Satisfy your craving for extraordinary authors and exceptional fiction: Meet the women writers who defied convention to craft some of literature’s strangest tales, from Frankenstein to The Haunting of Hill House and beyond.
Frankenstein was just the beginning: horror stories and other weird fiction wouldn’t exist without the women who created it. From Gothic ghost stories to psychological horror to science fiction, women have been primary architects of speculative literature of all sorts. And their own life stories are as intriguing as their fiction. Everyone knows about Mary Shelley, creator of Frankenstein, who was rumored to keep her late husband’s heart in her desk drawer. But have you heard of Margaret “Mad Madge” Cavendish, who wrote a science-fiction epic 150 years earlier (and liked to wear topless gowns to the theater)? If you know the astounding work of Shirley Jackson, whose novel The Haunting of Hill House was reinvented as a Netflix series, then try the psychological hauntings of Violet Paget, who was openly involved in long-term romantic relationships with women in the Victorian era. You’ll meet celebrated icons (Ann Radcliffe, V. C. Andrews), forgotten wordsmiths (Eli Coltor, Ruby Jean Jensen), and today’s vanguard (Helen Oyeyemi). Curated reading lists point you to their most spine-chilling tales.
Part biography, part reader’s guide, the engaging write-ups and detailed reading lists will introduce you to more than a hundred authors and over two hundred of their mysterious and spooky novels, novellas, and stories.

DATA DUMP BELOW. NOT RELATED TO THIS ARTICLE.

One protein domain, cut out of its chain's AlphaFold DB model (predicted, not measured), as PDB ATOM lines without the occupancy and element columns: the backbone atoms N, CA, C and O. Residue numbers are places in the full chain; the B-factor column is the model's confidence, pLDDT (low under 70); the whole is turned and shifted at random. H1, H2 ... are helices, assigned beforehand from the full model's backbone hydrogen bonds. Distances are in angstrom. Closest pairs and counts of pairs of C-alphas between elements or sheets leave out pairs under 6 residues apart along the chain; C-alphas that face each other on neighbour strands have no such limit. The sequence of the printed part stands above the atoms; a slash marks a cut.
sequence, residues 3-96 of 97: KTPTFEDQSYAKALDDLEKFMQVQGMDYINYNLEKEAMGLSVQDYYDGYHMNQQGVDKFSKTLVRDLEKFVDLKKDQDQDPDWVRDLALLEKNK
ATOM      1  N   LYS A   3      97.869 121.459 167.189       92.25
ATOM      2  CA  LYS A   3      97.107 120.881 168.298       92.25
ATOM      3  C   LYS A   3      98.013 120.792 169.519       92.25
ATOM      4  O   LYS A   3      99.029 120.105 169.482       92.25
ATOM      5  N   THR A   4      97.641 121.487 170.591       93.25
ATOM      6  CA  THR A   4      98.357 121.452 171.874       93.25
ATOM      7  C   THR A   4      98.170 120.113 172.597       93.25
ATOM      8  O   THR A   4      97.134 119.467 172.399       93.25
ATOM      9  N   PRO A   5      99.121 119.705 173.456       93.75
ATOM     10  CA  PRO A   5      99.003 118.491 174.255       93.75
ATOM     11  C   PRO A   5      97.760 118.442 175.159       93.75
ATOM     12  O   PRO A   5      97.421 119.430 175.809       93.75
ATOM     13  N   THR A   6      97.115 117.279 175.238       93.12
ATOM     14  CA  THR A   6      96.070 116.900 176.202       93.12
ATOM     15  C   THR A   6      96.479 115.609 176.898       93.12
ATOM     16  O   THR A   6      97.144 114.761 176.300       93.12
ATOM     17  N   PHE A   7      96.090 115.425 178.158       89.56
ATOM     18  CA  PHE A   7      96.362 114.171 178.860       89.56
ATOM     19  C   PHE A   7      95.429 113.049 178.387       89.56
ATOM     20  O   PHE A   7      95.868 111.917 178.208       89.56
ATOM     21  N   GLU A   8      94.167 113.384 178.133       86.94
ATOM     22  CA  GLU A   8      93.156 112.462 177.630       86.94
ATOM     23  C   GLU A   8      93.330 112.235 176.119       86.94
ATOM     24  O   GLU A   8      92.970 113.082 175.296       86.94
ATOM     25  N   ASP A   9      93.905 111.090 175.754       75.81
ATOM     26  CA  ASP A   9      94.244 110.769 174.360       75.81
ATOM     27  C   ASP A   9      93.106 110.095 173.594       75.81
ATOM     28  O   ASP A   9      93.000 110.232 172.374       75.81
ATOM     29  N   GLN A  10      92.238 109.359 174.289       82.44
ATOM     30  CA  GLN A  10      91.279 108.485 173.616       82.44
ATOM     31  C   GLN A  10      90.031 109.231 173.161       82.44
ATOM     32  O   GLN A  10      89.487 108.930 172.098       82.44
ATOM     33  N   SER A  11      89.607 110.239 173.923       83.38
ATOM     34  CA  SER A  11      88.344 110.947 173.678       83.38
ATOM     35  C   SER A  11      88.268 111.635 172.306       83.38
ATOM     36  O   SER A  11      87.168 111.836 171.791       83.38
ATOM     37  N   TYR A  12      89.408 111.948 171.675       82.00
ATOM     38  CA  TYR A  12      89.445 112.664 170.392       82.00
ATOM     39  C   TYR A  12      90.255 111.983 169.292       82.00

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- Stephanie M. Wytovich
An enchanting, inspiring read that made my TBR list grow about two feet! This should be mandatory reading for all speculative fiction writers. I'm so thrilled this book exists.
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- Montzalee W
Interesting and informative!
Monster, She Wrote The Women Who Pioneered Horror and Speculative Fiction By: Lisa Kröger, Melanie R. Anderson This was an interesting read with a list of women who wrote all sorts of speculative fiction and horror. I knew some famous ones but many were new to me, especially those before 1900. The book explained the type of books, examples, what got them writing, a bit about their life, and additional information if the reader wanted to follow up on a certain person. It was interesting. Narration was fairly good.